Artist concept of the Dynetics Human Landing System on the surface of the Moon. (Credits: Dynetics)
by Douglas MessierManaging Editor
Dynetics’ proposed Human Landing System (HLS) depends upon fuel depots and multiple rocket launches to achieve NASA’s goal of landing two astronauts on the moon in 2024, officials said during a webinar earlier this week.
“Our lander is unique in that we need lunar fueling to accomplish our mission. In the next couple years, we will take in-space cryogenic propellant refueling technologies from the lab to [technology readiness level] 10 and operational,” said Kathy Laurini, payloads and commercialization lead for Dynetics’ HLS program.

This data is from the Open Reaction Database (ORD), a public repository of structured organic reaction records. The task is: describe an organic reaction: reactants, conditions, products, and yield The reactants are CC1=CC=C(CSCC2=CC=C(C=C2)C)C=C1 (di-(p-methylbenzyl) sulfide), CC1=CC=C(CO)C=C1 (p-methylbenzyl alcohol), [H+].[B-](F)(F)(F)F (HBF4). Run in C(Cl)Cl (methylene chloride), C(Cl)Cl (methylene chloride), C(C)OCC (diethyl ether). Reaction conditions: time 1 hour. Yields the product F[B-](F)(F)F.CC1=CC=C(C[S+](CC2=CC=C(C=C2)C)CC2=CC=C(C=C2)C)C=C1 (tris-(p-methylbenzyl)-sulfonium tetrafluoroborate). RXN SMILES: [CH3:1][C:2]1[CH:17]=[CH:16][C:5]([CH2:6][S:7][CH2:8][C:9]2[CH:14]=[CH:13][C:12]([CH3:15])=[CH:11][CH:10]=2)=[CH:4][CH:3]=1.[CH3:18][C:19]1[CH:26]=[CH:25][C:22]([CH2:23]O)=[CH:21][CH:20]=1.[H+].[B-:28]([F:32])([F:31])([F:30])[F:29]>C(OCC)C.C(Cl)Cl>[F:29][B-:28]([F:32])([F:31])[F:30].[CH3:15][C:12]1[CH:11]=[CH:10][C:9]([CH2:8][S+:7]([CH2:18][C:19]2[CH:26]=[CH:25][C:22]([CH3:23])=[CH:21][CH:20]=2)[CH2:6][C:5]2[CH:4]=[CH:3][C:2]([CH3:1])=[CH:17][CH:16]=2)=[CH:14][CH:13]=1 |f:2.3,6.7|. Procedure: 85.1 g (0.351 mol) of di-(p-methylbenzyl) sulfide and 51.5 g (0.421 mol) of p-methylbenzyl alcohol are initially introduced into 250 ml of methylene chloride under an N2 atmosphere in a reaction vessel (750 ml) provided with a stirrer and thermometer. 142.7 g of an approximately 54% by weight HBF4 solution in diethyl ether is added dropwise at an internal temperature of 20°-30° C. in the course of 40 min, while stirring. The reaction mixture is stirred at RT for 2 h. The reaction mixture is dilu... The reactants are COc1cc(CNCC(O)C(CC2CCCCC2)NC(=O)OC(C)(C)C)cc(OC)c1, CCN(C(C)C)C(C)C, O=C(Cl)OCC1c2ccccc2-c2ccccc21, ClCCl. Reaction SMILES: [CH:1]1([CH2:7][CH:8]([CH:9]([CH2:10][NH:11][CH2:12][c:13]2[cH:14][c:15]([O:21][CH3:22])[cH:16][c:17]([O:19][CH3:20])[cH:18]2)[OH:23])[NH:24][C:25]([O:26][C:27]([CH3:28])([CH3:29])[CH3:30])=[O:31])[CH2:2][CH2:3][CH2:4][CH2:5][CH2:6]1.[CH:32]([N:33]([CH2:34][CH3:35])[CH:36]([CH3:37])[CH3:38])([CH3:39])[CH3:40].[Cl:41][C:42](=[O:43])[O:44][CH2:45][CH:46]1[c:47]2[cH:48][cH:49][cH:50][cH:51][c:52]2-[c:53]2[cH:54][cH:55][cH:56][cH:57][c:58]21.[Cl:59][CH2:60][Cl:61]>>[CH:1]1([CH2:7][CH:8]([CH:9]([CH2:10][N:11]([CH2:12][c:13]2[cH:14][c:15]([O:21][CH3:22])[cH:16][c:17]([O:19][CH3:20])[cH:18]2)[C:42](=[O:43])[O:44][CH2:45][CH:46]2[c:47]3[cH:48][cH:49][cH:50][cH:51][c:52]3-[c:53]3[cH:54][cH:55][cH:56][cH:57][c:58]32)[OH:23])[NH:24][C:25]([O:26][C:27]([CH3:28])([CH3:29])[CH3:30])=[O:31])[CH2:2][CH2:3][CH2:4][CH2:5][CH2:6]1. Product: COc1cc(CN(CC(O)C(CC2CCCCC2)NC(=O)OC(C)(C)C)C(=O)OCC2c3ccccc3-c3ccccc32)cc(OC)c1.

Dynetics is in competition with SpaceX and a team led by Blue Origin to develop a lunar lander for NASA’s Artemis program. The space agency awarded development contracts to the three companies earlier this year.
Laurini said Dynetics’ mission would involve three launches of United Launch Alliance’s new Vulcan Centaur booster, which is set to make its maiden flight next year.
The first launch will carry the landing system, with the other two providing for the required fuel for the mission. The lander will dock with NASA’s Orion spacecraft or lunar Gateway, pick up two ...